Only call in to approach when you are at or below 18000 feet and within 50NM of your destination airport. Don’t call in at FL310 20NM away or 9000 feet 80NM away. Yes, even pilots with IFC in their display names have been doing this so I felt this reminder was necessary. Thanks, and as always if you have any questions don’t hesitate to ask.
Sorry, was calling in because I could and was descending through FL180. Let me know my mistake and I will try to fix it next time. :)
Lol you’re good! You’re not the only one that inspired me to create this topic. Calling at fl200 isn’t as bad as those who call in from the moon 😜
Yeah I was like 70 nm out and around FL180-FL200 so I could’ve made a mistake but maybe not. Idk. ✈️
Are you IFATC @RTG113
Yes he is.
Didn’t know about this rule thanks for letting me know so I can correct my mistakes next time
Oh okay. I have a question: if someone is overflying your airport (probably asleep) that you are controlling as approach, would you rather the person descend themselves into your airspace and wait until they pass FL180 until they contact you, or contact you as soon as they start the descent.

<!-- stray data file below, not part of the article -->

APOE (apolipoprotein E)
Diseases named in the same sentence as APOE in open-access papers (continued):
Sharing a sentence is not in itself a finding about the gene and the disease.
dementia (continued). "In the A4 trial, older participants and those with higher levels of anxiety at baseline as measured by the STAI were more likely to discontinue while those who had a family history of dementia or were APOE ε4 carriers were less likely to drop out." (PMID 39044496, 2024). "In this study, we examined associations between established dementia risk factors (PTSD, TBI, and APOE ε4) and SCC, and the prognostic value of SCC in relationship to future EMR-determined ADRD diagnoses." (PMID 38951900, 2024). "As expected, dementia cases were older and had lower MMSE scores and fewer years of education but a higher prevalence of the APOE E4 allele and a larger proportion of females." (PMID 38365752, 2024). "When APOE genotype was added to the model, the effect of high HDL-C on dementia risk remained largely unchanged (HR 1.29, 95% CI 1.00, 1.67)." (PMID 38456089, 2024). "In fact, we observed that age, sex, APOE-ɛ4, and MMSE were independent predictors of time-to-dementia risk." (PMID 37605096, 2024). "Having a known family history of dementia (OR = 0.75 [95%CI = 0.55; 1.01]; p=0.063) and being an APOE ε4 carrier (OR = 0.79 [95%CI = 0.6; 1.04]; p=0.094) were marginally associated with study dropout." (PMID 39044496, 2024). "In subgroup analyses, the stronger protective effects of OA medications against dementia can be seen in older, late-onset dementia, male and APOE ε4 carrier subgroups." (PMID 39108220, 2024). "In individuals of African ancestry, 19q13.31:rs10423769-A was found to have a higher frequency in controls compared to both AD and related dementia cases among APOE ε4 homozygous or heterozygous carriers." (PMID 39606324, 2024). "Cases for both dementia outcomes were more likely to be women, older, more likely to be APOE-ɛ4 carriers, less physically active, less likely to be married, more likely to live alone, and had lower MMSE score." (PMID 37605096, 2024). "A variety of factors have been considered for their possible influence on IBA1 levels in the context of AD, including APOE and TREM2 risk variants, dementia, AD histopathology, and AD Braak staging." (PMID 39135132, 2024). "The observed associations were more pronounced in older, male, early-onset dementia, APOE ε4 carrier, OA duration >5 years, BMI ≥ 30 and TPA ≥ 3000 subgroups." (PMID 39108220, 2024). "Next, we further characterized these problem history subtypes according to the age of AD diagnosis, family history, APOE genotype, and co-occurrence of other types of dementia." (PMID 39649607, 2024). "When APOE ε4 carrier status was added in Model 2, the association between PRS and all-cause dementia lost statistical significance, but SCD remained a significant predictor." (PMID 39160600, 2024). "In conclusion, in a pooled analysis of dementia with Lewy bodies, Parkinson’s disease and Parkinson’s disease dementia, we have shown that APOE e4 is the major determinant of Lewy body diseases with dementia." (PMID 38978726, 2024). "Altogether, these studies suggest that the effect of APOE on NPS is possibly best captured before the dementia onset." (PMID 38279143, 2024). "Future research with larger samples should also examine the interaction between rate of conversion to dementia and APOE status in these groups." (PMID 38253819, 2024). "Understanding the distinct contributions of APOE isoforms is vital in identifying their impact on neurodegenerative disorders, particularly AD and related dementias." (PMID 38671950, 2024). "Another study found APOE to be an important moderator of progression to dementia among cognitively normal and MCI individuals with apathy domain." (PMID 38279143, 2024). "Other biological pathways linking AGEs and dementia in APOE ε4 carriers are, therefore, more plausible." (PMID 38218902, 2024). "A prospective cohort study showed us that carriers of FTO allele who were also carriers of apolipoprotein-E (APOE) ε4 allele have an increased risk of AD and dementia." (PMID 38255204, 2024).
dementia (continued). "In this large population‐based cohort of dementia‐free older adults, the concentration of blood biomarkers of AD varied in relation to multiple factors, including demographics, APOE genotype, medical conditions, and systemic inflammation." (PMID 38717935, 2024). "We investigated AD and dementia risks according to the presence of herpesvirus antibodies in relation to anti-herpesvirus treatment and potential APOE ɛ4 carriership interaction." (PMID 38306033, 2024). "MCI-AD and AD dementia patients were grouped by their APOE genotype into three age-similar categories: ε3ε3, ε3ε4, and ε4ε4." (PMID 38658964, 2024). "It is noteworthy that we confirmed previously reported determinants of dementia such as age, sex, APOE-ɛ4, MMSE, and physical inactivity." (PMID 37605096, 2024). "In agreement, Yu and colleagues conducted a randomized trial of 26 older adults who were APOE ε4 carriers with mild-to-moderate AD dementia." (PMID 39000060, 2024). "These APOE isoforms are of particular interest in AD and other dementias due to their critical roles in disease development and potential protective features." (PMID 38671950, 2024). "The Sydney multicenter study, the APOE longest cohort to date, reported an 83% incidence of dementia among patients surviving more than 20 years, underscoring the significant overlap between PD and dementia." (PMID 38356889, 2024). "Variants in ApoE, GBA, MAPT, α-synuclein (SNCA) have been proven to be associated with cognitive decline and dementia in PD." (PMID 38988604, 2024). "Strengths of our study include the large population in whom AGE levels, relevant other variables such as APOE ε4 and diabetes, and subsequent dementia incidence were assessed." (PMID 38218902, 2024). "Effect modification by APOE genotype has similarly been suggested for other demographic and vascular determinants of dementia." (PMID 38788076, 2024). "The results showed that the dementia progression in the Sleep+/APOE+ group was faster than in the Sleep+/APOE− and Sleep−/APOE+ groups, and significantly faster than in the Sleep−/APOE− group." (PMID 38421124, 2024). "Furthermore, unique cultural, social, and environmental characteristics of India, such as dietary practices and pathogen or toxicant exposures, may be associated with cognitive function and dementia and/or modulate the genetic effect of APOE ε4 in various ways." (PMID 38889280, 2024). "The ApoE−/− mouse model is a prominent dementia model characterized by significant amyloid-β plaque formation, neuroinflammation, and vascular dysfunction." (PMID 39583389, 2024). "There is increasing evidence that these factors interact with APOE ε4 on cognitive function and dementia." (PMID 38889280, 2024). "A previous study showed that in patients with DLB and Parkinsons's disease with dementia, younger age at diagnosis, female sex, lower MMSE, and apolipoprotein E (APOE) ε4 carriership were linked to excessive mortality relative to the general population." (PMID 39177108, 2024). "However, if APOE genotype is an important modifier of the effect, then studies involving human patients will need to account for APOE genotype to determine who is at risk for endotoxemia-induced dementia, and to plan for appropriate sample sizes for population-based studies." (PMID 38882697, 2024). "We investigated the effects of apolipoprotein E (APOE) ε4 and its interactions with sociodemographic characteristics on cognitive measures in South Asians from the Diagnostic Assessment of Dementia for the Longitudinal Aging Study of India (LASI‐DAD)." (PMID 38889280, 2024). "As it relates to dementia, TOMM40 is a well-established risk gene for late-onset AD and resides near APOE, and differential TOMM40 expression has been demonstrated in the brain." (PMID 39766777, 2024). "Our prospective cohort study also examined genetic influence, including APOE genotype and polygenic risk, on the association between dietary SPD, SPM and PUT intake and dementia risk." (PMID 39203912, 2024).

If they are overflying the airport at cruise, it’s really not. in. your. airspace
This exhibit taken from the public ATC Manual covers our on-guarding procedures (i.e. when you should be in contact with ATC).
You can read more about all our guidelines here:
I’ve always thought you could contact approach from at least 80nm out and at 18000 ft, or is that Atis at 80nm out?
The worst is when pilots announce inbound when there is approach instead of calling inbound. Also, do not call in inbound on the ILS when there is no approach
You only need to announce inbound on the ILS if they actually clear you for it. If you’ve been cleared on the GPS, call inbound on the GPS. 😊 Same goes with visual.
Uh isn’t it not possible to see the direct distance to the airport if I have a STAR in my FPL?
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